On Friday 31st of January, the MoBo research lab, coordinated by Julia Clever, looked into sharing, copying and remixing as an artistic practice. In the morning we discussed creative spaces, exceptions and loophole practices in the field of actual author legislation, also regarding the 2019/790 EU directive on copyright.
On the panel were lawyer Herman Croux(MVVP), Rébecca Fruitman and Joachim Soudan (out from Festival Mondial des Cinémas Sauvages) and Peter Westenberg (Constant vzw, association for Arts and Media in Brussels). Present were also Olivier Maeterlinck, Head of corporate communication & member relations at Sabam and Martha P.. MArtha P. is a lawyer and media-watcher that follows all of the EU-commission stakeholder dialogues, held to define best-practices for the application of the 2019/790 EU directive into national law in 2021. Martha P. pointed out the absence of the artist’s voice during these meetings.
There seems to be no sufficient representation of the author’s perspective in the stakeholder meetings – besides by the copyright associations, that downsample the possible range of licensing based on pragmatical parameters. The creative fluidity of licensing and sharing as essential part of contemporary artistic freedom in an online world is apparently not put on the table during EU discussions. Which activists or lobbyists would fight for this? You can always let us know by emailing to email@example.com.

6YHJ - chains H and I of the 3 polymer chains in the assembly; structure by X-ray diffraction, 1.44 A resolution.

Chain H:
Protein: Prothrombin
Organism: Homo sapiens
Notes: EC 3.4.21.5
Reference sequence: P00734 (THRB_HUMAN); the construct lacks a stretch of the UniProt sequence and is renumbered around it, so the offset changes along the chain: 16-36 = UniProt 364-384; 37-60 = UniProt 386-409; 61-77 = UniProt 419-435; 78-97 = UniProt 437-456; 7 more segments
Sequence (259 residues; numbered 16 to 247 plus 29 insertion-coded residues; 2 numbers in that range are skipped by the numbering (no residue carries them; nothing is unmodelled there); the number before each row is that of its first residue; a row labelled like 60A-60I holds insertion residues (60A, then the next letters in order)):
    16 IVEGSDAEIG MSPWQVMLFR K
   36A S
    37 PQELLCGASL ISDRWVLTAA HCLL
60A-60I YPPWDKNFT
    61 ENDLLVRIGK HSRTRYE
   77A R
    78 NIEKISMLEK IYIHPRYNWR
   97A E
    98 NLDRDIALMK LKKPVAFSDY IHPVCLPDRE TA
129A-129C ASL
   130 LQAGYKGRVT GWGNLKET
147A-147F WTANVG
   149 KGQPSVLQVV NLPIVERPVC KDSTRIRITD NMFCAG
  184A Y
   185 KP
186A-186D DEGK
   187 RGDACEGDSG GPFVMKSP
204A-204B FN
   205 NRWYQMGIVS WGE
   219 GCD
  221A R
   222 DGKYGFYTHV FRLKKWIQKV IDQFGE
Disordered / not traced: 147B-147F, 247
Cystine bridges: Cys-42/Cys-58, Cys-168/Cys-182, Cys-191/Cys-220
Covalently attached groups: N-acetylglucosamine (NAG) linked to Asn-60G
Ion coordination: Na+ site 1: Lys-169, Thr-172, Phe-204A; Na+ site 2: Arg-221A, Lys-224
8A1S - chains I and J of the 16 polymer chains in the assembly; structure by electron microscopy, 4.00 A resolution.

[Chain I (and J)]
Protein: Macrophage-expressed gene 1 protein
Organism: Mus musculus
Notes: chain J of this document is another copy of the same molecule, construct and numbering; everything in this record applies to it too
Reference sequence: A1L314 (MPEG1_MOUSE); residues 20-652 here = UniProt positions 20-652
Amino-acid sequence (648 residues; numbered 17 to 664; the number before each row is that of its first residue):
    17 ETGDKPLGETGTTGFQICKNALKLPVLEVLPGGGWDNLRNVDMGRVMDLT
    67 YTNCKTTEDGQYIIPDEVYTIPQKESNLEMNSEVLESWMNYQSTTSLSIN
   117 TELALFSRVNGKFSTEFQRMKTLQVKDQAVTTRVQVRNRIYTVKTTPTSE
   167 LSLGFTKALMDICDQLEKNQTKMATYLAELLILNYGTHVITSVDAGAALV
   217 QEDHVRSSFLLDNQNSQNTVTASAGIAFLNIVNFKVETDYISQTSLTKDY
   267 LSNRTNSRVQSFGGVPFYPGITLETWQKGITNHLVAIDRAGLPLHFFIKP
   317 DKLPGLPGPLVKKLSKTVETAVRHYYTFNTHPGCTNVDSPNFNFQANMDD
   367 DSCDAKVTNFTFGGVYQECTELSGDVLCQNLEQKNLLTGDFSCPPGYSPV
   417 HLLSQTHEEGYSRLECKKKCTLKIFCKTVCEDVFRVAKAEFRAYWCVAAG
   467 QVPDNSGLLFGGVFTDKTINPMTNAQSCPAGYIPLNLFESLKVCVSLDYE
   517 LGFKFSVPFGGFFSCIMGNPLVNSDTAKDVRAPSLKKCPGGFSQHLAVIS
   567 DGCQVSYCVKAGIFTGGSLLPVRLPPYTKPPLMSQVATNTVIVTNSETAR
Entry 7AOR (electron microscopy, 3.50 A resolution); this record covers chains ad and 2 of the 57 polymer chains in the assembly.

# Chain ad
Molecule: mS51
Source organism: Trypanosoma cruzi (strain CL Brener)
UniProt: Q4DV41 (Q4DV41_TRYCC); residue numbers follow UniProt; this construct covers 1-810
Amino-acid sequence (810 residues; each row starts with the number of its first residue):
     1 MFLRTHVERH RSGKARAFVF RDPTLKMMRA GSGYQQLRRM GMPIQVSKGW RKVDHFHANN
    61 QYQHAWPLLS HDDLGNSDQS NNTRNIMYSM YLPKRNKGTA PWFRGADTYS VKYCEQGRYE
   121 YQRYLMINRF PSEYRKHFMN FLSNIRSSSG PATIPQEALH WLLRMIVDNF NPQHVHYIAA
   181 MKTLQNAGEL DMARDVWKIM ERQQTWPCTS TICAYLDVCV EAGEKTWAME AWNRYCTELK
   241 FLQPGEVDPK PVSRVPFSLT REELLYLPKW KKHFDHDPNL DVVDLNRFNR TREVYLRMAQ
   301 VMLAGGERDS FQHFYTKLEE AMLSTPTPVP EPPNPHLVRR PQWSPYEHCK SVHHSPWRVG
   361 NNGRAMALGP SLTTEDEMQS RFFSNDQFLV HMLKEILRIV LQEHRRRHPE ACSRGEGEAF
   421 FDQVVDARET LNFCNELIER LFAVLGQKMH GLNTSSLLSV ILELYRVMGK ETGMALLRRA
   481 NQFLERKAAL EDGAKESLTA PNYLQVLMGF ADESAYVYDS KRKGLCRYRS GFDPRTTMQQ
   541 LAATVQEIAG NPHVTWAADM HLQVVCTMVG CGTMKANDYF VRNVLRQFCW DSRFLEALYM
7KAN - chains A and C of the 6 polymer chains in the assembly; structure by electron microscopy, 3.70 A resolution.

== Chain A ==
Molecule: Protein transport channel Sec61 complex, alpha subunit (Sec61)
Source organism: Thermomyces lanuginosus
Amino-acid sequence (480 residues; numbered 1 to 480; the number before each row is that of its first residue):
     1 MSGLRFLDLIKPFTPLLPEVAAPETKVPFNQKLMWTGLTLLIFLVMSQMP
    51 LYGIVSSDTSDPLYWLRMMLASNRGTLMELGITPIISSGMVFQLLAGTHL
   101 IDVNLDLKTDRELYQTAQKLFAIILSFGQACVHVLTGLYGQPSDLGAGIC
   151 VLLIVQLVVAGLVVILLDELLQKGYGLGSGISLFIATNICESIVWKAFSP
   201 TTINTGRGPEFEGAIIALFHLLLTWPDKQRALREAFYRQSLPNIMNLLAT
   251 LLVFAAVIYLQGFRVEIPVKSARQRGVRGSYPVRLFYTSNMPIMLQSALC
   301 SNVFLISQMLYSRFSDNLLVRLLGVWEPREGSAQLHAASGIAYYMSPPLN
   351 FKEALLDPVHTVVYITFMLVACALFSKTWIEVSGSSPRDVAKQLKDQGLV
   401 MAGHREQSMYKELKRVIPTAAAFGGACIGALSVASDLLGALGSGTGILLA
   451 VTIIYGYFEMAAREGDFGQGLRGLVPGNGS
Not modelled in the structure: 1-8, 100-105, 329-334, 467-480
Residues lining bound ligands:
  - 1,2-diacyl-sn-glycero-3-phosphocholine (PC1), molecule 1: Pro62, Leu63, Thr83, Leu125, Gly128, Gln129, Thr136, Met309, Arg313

Watch the stakeholder dialogues here:
During the afternoon of the 31th of January we worked hands on during the “Wild filmmaking. Cut, copy, run, collective” laboratory in the afternoon. During this film remix-party we cut and pasted new works out of the collection of “Festival Mondial des Cinémas Sauvages“, the biannual filmfestival in Brussels. For the remix party, Rébecca Fruitman and Joachim Soudan (moviemakers and members of Festival Mondial des Cinémas Sauvages) joined forces with Peter Westenberg, visual artist and cultural instigator working in the field of community based, technology related public art. The films will be shown in the MoBo-library and at Cinema Nova and will be added to the archive of Cinémas Sauvages. Le Festival Mondial des Cinémas Sauvages also festively donate a part of their cinematic collection and their audio-archives assembled for Radio Panique, to lead a new, independant life in MoBo’s online filmotheque. They are also building up their own online streaming channel on the open domain Youtube-alternative Peertube.
To be continued..
From 27 to 31 January, the RITCS School of Arts was devoted to research for a whole week. The focus of this research week was on @FUTURE NARRATIVES, stories of the future.
Digital culture is a culture of copying. At the same time, copyright laws regard audiovis-
ual artworks as being original works. What does it mean for free online sharing when the 2019/790 EU directive on copyright will attribute full liability to the uploading platforms?
How do audiovisual artists see themselves as being part of a culture that is essentially social and largely networked, which places collectivity on the front plan? Why and how do they reject or ignore copyright laws and how are they able to take matter into own hands?